There is a nice look at Paramount studios at the beginning of the sound era in The Studio Murder Mystery. In a few years once the technical and script problems for sound were licked this might have been a better picture.
It's easy to rip apart films like "The Studio Murder Mystery". After
all, the sound isn't very good, the sound effects are pretty crappy,
there's no incidental music and the acting is occasionally a bit
stilted. However, you need to cut the film a bit of slack because all
these problems are true of just about every film from 1929! After all,
sound was a new thing for films and learning to effectively use it was
still being worked out properly. For example, they still didn't know
how to add music to films other than having an orchestra just out of
camera range playing the music as they filmed it! And, often actors
tended to stay in small areas because microphones had difficulty
picking up folks otherwise! So, be prepared...it's going to be tough
going with this picture.
The picture itself is only fair even if you excuse its technical shortcomings. The murder victim is VERY easy to determine and all the stuff in between this and the capture of the killer is pretty dull. There are only two unusual things about the film. One is that a character is convicted of the murder and sent to prison...and the real killer is only discovered later. Another is that the cast is really interesting--with Warner Oland (who also played Charlie Chan throughout the 1930s), Neil Hamilton (quite the matinée idol in his day) and a very young Frederic March. Apart from that, it's slow going and clichéd.
Normally, I'd give this one a 2 but due to the date in which it was made, I'll kick in another point due to the shabby production values of ALL 1929 flicks!
*** This review may contain spoilers ***
By 1929 a lot of the public were getting sick of talking pictures that
seemed to do nothing but talk! But a year bought big changes and the
difference between "The Studio Murder Mystery", a static, no action
talkie made in June and "Darkened Rooms", an interesting movie about
spiritualism made in November was immense. Neil Hamilton,
interestingly, was in both and far less annoying in the latter.
This must have been the prototype for all those murder mysteries set in film studios, featuring annoying heroes that seem to know more than the police (I'm thinking of 1932s "The Death Kiss"). Neil Hamilton, in 1929, was to Paramount what Conrad Nagel was to MGM, played irritating gag writer Tony White and definitely made you wish that he had been "bumped off" instead of Richard Hardell!! It did get a glowing, big star review from "Photoplay", that was because the story was taken from one of the magazine's fictional stories that they occasionally featured.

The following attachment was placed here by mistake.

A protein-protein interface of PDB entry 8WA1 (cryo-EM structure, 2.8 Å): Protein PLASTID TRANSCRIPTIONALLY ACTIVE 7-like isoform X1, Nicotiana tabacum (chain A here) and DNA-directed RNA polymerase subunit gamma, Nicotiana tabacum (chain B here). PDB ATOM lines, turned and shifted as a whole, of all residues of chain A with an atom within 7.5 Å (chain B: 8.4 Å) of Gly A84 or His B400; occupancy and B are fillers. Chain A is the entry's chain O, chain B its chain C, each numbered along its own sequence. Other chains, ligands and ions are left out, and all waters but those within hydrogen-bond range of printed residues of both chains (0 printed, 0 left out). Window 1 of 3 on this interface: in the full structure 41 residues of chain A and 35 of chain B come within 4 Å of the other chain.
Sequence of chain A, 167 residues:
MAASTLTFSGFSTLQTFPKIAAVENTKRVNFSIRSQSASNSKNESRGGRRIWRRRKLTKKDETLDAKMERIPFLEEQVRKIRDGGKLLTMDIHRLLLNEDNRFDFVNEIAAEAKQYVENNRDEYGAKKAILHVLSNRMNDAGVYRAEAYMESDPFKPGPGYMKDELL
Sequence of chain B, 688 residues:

Borka (Warner Oland) regrets giving the part of the hero in his new talkie to Richard Hardell (Fredric March) - he thinks he has no talent!! The role was part of the prize in a New Talent Competition that Hardell, a rich womanizer, has just won. Even though Hardell is married it doesn't stop him playing around with every girl at the studio - including Borka's wife, who dies with Dick's name on her lips. When Dick is found dead it seems everyone at the studio has a motive. There is Dick's wife Blanche, who is fed up with his cheating ways (Florence Eldridge was March's real life wife). Helen MacDonald (Doris Hill) who loves Dick madly but is finally convinced of his wandering ways by his wife, Helen's father and brother who want to protect her and of course Borka. When Helen's father dies from the same poison that Helen had bought for herself (she was going to end it all) and just as he was about to shed light on the killer - things look grim for her.
The best thing about the film is the fascinating, behind the scenes look at Paramount. The "film within a film" (with an unbilled Phillips Holmes in the lead as a soldier) was a silent but would have been released with dialogue sequences or syncronization - in 1929 silents were long gone. In "The Studio Murder Mystery" there is a lot of clustering - microphones were still stationary and being hidden in vases and table arrangements. Doris Hill may have been a WAMPAS Baby Star in 1929 but in this movie she was swamped by more talented players - before the year was out she was a definite supporting player in "Darkened Rooms" and by 1930 she was being starred in the genre that every young actress dreads - the Western!!
Mischa Auer, who is remembered for his screwball comedy in "My Man Godfrey" had an unbilled bit as an assistant. Lane Chandler, who at one stage was a challenger to Gary Cooper's Western crown had an unbilled bit as Bill Martin. Eugene Palette, who was also in "My Man Godfrey" played Detective Dirk and the butt of White's jokes.
I LOVE old mysteries, but this early sound film is a real "creaker". The action is snail-paced, and the early sound recording makes it difficult to understand what most of the actors are saying. All-in-all, a confusing film.